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I don't like cops either FWIW. don't like em, don't trust em, aint even gonna lie and say I appreciate the job they do. #### em.

That is all.

I'm cool with cops for the most part. The only cop that ever dissed me hard was a black cop who obviously had a chip on his shoulder and time to waste. I don't like the system that gives them the benefit of the doubt when they make mistakes like we all do. We scream like girls when a referee blows an obvious call in a game but we aren't supposed to question why someone got shot when he was unarmed and apparently minding his own business? Whatever.

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I think ending the War on Drugs would go a long way toward rolling back the over-aggressive, militant tactics city cops employ (which are disproportionately targeted toward minorities).

Yay then the drug dealers can roam the streets and screw minority communities up even worse than they already are.

Three hots and a cot for pushing poison to your people is the best deal going around right now.....especially in THIS economy.

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Nah. Every week or so this happens in Oakland, Charlotte, Atlanta, New York, Philly, etc., but it only catches the national headlines every few years when the routine abuse of civil rights is so agregious, that it can't be ignored. Young black men in many cities know to stop and assume the position every time a cop car pulls alongside them, whether they did anything or not and that's just a fact of their life. So, the weekly mess will not be what gets noticed. It's only when it is so over the top that even the most ardent police supporters think "WTF!" that it ever goes national.

I retract my previous statement

I love the police

Reported.

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Yay then the drug dealers can roam the streets and screw minority communities up even worse than they already are.

Three hots and a cot for pushing poison to your people is the best deal going around right now.....especially in THIS economy.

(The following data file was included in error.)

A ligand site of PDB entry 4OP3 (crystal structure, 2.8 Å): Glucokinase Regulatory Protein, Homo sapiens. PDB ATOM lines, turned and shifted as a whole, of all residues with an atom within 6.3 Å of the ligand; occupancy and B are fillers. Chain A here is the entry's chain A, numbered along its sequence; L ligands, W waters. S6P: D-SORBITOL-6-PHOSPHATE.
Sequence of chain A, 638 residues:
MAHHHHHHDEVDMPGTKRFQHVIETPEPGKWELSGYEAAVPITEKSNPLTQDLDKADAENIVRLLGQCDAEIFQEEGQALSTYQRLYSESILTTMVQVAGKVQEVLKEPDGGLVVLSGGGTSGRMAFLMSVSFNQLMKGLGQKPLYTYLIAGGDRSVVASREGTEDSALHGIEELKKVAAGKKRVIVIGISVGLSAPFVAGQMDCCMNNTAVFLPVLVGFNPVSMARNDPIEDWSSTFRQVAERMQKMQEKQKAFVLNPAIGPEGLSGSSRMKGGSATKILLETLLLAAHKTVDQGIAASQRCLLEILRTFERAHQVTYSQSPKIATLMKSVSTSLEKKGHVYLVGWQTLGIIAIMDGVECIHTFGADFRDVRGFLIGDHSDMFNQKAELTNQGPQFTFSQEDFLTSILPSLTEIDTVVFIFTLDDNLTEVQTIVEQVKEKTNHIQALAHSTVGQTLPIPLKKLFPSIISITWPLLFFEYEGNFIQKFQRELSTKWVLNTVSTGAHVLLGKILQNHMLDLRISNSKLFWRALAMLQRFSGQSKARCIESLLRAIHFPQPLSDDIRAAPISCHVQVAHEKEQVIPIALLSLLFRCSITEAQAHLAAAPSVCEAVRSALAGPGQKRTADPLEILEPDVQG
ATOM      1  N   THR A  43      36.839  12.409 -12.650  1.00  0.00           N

The War on Drugs has been lost for decades now. Just another reason to stack the jail full of addicts and minorities. Waste of time and money. Heck, people are getting hooked on drugs in prison.edit: And for the record, I don't have any problem with the police, but I totally understand why a alot of us do.
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Yay then the drug dealers can roam the streets and screw minority communities up even worse than they already are.

Three hots and a cot for pushing poison to your people is the best deal going around right now.....especially in THIS economy.

Or the drug dealers could be put out of business and drugs could be regulated, taxed, and sold in stores in such a way that it keeps them out of the hands of minors. Removes the profit incentive for gangs/dealers - thereby reducing violence - and also removes the biggest reason cops are sweating young black males in cities. And there'd be a ton of money to go toward treatment centers for junkies.

As for your second sentence- no.

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I do not think any one person, black, white or any other ethnic group can speak for one entire segment of the population as a whole. Therefore, when you say that blacks this or that or whites this or that, I am suspicious of what follows. I understand that people make similar statements all the time on TV and radio programs, but that alone does not make what they say about the group being discussed true. With regard to the specific question about trusting the police, I do trust them as a whole. However, they are a segment of society as a whole. Therefore, I suspect that you will find police officers who are bias and I suspect some are racist too. However, I think the majority of them are decent hard-working people just like the rest of us who have chosen to make a living risking their lives for the communities they serve.

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Or the drug dealers could be put out of business and drugs could be regulated, taxed, and sold in stores in such a way that it keeps them out of the hands of minors. Removes the profit incentive for gangs/dealers - thereby reducing violence - and also removes the biggest reason cops are sweating young black males in cities. And there'd be a ton of money to go toward treatment centers for junkies.

As for your second sentence- no.

You say that until your kid's bus driver is high and has an accident or until your grand-daughter ODs on legally obtained heroin. But then it's a whole new can of worms. Not saying that I agree with the war on drugs, but I can't see a good outcome for ending it either.